Research subject
Textiles and Fashion (General)
Identifiers
urn:nbn:se:hb:diva-24895 (URN)10.1002/admi.202001882 (DOI)000611092100001 ()2-s2.0-85099740075 (Scopus ID)
Note

Correction to article published 23 November 2021: https://doi.org/10.1002/admi.202101935

Available from: 2021-01-28 Created: 2021-01-28 Last updated: 2023-01-11Bibliographically approved
4. Piezoelectric inkjet printing of tyrosinase (polyphenol oxidase) enzyme on atmospheric plasma treated polyamide fabric
Open this publication in new window or tab >>Piezoelectric inkjet printing of tyrosinase (polyphenol oxidase) enzyme on atmospheric plasma treated polyamide fabric
2022 (English)In: Scientific Reports, E-ISSN 2045-2322, Vol. 12, no 1, article id 6828Article in journal (Refereed) Published
Abstract [en]

Tyrosinase enzyme was digitally printed on plasma pretreated polyamide-6,6 fabric using several sustainable technologies. Ink containing carboxymethyl cellulose was found to be the most suitable viscosity modifier for this enzyme. Before and after being deposited on the fabric surface, the printed inks retained enzyme activity of 69% and 60%, respectively, compared to activity prior printing process. A good number of the printed enzyme was found to be strongly adsorbed on the fabric surface even after several rinsing cycles due to surface activation by plasma treatment. Rinsed out fabrics retained a maximum activity of 34% resulting from the well-adsorbed enzymes. The activity of tyrosinase on printed fabrics was more stable than ink solution for at least 60 days. Effects of pH, temperature and enzyme kinetics on ink solution and printed fabrics were assessed. Tyrosinase printed synthetic fabrics can be utilized for a range of applications from biosensing and wastewater treatment to cultural heritage works.

Keywords
covalent immobilization, biosensor, adsorption
National Category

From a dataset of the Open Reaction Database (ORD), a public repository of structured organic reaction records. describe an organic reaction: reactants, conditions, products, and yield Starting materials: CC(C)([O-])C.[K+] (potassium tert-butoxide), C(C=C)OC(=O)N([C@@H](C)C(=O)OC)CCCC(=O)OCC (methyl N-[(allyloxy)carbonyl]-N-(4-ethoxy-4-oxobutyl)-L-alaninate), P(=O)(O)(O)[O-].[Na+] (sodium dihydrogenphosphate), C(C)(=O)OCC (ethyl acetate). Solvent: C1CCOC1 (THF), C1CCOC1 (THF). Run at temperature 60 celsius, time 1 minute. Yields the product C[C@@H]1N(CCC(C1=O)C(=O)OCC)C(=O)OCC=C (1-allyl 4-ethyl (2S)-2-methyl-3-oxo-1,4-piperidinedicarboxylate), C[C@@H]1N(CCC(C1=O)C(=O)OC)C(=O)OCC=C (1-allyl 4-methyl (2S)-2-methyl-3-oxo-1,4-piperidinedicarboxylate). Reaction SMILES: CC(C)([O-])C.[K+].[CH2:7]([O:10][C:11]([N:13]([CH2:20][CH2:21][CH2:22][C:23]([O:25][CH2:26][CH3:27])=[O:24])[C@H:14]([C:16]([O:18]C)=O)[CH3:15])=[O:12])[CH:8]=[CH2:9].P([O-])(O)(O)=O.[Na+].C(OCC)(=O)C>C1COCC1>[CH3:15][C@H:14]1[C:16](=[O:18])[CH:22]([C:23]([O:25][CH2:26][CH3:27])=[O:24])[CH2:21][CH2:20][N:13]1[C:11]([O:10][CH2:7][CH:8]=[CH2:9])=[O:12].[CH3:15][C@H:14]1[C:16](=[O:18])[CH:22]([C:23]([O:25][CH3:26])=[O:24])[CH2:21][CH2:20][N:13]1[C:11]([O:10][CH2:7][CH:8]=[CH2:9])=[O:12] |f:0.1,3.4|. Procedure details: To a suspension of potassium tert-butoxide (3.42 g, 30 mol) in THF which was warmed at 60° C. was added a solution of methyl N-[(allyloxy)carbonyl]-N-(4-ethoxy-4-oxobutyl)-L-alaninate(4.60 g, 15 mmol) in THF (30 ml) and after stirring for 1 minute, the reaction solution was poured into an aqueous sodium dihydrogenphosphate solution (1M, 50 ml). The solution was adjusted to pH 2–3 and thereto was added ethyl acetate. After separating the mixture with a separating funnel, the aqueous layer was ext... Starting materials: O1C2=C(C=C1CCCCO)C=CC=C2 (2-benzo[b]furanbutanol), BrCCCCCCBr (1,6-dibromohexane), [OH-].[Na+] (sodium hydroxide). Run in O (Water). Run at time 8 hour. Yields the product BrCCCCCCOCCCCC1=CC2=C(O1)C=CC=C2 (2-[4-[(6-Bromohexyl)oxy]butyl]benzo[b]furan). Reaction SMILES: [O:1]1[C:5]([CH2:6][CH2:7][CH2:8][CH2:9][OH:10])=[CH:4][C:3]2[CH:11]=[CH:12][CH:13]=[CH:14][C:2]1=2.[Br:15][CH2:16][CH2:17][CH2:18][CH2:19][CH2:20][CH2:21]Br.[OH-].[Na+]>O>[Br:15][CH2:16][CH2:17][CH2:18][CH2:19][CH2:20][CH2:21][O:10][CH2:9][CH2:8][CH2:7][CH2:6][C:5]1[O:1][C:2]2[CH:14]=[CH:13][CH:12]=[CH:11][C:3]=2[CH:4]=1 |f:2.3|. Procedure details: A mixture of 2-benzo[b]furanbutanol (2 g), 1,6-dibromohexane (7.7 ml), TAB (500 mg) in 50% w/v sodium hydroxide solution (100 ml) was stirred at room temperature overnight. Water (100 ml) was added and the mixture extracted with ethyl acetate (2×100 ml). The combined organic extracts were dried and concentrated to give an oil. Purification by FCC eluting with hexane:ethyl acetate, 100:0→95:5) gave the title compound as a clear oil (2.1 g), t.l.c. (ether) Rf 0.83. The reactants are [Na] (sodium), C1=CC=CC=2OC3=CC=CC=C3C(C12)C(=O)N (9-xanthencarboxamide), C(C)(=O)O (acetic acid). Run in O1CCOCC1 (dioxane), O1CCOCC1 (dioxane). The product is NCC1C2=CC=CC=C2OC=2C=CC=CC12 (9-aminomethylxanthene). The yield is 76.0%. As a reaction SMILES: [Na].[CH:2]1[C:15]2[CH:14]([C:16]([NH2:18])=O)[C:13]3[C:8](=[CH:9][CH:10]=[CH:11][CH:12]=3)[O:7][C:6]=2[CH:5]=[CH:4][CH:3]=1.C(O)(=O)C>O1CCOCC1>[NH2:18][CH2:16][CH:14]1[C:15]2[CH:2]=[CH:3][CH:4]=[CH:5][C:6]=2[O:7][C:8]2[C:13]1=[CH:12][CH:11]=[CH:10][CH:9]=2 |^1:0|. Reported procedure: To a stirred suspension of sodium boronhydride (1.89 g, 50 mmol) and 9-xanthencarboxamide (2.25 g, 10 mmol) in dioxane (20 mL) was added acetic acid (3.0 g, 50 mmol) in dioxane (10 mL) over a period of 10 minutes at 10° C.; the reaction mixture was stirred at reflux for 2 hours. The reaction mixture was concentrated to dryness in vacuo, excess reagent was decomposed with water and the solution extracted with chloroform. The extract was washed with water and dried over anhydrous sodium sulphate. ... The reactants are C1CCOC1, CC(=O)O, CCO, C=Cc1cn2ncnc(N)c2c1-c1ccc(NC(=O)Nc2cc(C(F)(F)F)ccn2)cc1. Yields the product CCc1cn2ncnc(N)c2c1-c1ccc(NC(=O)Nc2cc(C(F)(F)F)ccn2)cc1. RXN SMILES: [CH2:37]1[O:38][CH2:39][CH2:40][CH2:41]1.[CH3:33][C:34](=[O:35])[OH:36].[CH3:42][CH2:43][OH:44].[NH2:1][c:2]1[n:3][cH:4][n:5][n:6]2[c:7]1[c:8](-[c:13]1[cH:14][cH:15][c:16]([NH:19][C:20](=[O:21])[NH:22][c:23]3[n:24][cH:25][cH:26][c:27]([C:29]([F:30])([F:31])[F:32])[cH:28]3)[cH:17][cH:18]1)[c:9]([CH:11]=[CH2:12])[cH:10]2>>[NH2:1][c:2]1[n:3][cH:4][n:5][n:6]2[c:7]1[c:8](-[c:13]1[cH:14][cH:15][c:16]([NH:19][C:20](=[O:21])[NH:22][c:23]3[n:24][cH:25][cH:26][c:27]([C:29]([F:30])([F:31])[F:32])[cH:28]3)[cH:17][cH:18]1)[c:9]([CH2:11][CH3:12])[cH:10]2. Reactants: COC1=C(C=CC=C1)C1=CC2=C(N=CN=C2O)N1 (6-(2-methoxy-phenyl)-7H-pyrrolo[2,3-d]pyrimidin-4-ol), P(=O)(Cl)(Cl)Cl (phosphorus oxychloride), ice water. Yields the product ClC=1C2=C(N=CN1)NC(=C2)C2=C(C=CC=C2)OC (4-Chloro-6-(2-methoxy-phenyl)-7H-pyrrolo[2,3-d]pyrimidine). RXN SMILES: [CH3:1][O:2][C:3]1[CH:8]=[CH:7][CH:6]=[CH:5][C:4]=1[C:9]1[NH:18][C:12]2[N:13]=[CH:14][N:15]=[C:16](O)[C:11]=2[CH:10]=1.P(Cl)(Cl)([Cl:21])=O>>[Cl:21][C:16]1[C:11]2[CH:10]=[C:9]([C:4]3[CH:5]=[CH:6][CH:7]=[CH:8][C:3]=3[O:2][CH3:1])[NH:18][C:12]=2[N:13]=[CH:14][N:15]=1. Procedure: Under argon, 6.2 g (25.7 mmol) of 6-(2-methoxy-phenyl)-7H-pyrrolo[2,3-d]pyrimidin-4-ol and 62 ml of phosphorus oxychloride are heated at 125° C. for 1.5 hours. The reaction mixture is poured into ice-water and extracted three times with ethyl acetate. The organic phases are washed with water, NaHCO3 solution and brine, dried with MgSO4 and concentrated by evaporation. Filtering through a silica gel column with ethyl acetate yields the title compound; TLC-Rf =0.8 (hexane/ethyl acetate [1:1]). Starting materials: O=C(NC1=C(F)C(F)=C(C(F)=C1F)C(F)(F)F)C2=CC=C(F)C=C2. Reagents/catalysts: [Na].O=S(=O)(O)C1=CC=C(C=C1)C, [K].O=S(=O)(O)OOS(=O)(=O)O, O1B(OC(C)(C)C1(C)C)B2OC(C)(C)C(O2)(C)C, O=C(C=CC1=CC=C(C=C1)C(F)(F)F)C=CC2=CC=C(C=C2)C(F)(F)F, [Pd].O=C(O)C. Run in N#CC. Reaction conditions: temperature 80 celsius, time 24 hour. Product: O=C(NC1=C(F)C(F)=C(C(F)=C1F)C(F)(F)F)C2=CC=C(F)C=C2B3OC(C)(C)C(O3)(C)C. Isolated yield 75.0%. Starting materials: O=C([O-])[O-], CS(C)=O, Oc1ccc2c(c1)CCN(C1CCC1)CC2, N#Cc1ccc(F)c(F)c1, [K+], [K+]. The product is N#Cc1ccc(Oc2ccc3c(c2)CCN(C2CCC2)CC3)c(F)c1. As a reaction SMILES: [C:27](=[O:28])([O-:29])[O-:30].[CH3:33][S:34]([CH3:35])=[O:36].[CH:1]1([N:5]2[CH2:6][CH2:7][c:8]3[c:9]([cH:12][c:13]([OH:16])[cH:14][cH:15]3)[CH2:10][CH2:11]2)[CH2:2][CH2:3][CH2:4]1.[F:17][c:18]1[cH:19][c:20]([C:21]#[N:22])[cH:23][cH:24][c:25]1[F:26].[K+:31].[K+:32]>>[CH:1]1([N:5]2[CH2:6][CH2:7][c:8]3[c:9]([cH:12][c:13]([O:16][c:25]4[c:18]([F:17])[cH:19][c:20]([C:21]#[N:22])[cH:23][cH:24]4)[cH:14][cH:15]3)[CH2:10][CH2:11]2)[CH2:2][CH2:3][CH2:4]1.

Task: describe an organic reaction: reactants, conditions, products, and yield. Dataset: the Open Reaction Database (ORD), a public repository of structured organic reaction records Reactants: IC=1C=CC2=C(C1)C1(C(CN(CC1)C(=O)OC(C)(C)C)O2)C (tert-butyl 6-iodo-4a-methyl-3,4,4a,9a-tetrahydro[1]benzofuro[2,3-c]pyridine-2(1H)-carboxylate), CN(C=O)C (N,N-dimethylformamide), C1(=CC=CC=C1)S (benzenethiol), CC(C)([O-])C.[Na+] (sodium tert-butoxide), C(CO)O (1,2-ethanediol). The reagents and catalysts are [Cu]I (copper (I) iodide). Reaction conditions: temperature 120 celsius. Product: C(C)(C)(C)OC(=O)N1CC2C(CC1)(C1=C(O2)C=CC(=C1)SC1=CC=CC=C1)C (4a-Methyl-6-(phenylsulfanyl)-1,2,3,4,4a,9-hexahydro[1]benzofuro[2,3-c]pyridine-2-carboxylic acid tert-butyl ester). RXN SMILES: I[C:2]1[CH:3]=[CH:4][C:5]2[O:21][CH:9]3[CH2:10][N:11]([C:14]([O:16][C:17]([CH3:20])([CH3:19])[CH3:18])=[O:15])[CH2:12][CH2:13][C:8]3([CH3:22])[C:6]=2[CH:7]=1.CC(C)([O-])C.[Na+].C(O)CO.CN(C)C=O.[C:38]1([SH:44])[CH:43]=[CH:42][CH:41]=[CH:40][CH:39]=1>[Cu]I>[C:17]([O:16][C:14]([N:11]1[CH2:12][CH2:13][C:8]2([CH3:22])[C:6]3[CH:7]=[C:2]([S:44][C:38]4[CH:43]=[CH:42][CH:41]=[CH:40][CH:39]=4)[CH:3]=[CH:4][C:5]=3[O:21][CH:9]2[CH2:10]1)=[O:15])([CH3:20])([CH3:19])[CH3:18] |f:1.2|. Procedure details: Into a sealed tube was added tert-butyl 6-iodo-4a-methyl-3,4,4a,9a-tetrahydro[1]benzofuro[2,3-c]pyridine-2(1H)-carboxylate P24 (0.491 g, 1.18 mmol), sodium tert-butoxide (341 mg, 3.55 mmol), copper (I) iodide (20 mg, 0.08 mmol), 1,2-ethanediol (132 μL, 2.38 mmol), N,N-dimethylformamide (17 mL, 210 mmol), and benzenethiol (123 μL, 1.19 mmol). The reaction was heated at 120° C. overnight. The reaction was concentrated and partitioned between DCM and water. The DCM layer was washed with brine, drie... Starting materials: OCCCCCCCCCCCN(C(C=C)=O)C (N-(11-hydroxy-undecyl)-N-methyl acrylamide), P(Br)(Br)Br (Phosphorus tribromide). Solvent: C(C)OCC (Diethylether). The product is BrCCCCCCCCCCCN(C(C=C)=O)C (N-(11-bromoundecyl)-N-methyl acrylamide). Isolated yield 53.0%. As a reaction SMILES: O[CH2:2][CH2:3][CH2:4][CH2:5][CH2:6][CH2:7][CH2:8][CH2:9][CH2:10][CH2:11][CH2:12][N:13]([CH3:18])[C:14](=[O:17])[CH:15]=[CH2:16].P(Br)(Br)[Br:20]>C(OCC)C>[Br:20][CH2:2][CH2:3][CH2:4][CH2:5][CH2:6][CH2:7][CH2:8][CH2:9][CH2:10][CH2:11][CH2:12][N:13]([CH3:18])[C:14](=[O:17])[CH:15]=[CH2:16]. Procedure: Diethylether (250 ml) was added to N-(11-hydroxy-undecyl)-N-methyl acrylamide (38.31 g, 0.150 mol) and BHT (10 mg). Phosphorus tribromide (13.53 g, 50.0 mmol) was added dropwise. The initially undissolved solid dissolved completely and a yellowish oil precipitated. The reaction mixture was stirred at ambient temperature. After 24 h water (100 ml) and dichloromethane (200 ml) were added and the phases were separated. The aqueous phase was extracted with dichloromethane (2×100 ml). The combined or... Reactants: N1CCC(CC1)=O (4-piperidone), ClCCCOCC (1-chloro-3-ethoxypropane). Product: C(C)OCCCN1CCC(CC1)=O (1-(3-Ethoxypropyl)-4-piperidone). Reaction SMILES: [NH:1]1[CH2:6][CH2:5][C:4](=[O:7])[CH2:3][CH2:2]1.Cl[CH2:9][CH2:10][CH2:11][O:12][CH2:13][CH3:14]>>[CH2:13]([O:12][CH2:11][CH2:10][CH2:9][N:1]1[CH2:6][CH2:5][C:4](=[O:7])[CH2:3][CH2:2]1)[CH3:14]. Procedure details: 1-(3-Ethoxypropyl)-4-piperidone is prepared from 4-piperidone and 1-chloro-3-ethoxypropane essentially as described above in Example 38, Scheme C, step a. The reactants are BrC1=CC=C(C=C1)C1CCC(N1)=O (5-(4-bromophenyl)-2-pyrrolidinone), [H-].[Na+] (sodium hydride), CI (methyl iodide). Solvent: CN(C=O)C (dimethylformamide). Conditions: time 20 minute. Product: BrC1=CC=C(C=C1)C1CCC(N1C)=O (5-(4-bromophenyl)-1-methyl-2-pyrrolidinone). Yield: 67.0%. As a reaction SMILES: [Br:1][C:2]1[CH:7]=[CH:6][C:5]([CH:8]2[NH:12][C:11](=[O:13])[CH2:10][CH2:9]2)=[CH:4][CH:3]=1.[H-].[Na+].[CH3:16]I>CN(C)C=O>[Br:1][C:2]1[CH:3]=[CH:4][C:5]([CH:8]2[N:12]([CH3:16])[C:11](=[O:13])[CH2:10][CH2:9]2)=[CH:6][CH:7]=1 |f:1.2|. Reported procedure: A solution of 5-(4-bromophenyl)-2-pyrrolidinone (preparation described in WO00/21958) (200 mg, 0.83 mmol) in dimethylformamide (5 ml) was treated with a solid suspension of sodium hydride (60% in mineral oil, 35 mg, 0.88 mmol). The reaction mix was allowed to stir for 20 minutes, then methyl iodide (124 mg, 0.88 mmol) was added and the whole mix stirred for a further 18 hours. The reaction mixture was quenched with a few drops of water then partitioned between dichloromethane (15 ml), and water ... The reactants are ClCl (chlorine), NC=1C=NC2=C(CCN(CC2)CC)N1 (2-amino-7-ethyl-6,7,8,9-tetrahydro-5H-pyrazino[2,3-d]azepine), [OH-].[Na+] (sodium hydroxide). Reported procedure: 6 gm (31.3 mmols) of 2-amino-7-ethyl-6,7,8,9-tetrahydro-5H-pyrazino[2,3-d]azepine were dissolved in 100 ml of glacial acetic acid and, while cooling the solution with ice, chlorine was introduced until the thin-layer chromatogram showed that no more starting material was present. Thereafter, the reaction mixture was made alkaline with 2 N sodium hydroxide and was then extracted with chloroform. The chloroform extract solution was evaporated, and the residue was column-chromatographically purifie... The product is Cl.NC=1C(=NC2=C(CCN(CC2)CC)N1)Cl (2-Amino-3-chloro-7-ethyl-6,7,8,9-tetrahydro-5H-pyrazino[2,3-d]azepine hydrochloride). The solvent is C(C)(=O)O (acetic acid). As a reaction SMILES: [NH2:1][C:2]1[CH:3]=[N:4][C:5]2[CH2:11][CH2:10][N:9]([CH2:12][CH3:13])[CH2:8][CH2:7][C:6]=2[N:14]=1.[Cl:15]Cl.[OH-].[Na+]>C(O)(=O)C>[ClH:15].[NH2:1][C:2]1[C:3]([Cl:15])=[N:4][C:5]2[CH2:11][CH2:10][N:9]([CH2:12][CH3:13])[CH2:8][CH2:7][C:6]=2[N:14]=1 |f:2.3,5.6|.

Textile, Rubber and Polymeric Materials
Research subject
Textiles and Fashion (General)
Identifiers
urn:nbn:se:hb:diva-27875 (URN)10.1038/s41598-022-10852-2 (DOI)000787775900070 ()2-s2.0-85128933473 (Scopus ID)
Available from: 2022-05-16 Created: 2022-05-16 Last updated: 2023-01-11Bibliographically approved
5. Sequential Inkjet Printing of Lysozyme and Tyrosinase on Polyamide Fabric: Sustainable Enzyme Binding on Textile Surface
Open this publication in new window or tab >>Sequential Inkjet Printing of Lysozyme and Tyrosinase on Polyamide Fabric: Sustainable Enzyme Binding on Textile Surface
2022 (English)In: Advanced Materials Interfaces, ISSN 2196-7350, Vol. 9, no 22, article id 2200723Article in journal (Refereed) Published
Abstract [en]

An ink containing tyrosinase catalyzes the tyrosine residues on lysozyme protein to bind it on a plasma-treated polyamide-6,6 (PA) fabric. Inkjet printing enables controlled and sequential deposition of two enzymes on PA which is necessary for proper binding. The effect of different printing sequences on crosslinking stability and enzymatic activity is presented. The lysozyme bound on the fabric shows satisfactory antimicrobial activity. The printed fabric retains about 68% of the ink activity when tyrosinase is printed before lysozyme. Further, this fabric retains about 24% of the initial activity up to four reuses. The fabric shows acceptable inhibition of bacterial growth and retains almost half of its initial activity when cold stored for a month. This work shows the potential of protein binding on textile surface using various means of sustainable technologies, namely enzyme, inkjet, and plasma. 

Place, publisher, year, edition, pages
John Wiley & Sons, 2022
National Category
Materials Chemistry Physical Chemistry
Identifiers
urn:nbn:se:hb:diva-28241 (URN)10.1002/admi.202200723 (DOI)000819562000001 ()2-s2.0-85133156944 (Scopus ID)
Note

This work was financially supported by the research school at the University of Borås. The authors are thankful for the support from TEKO (Sveriges Textil- och Modeföretag) and Sparbanksstiftelsen Sjuhärad.

Available from: 2022-07-08 Created: 2022-07-08 Last updated: 2023-02-07Bibliographically approved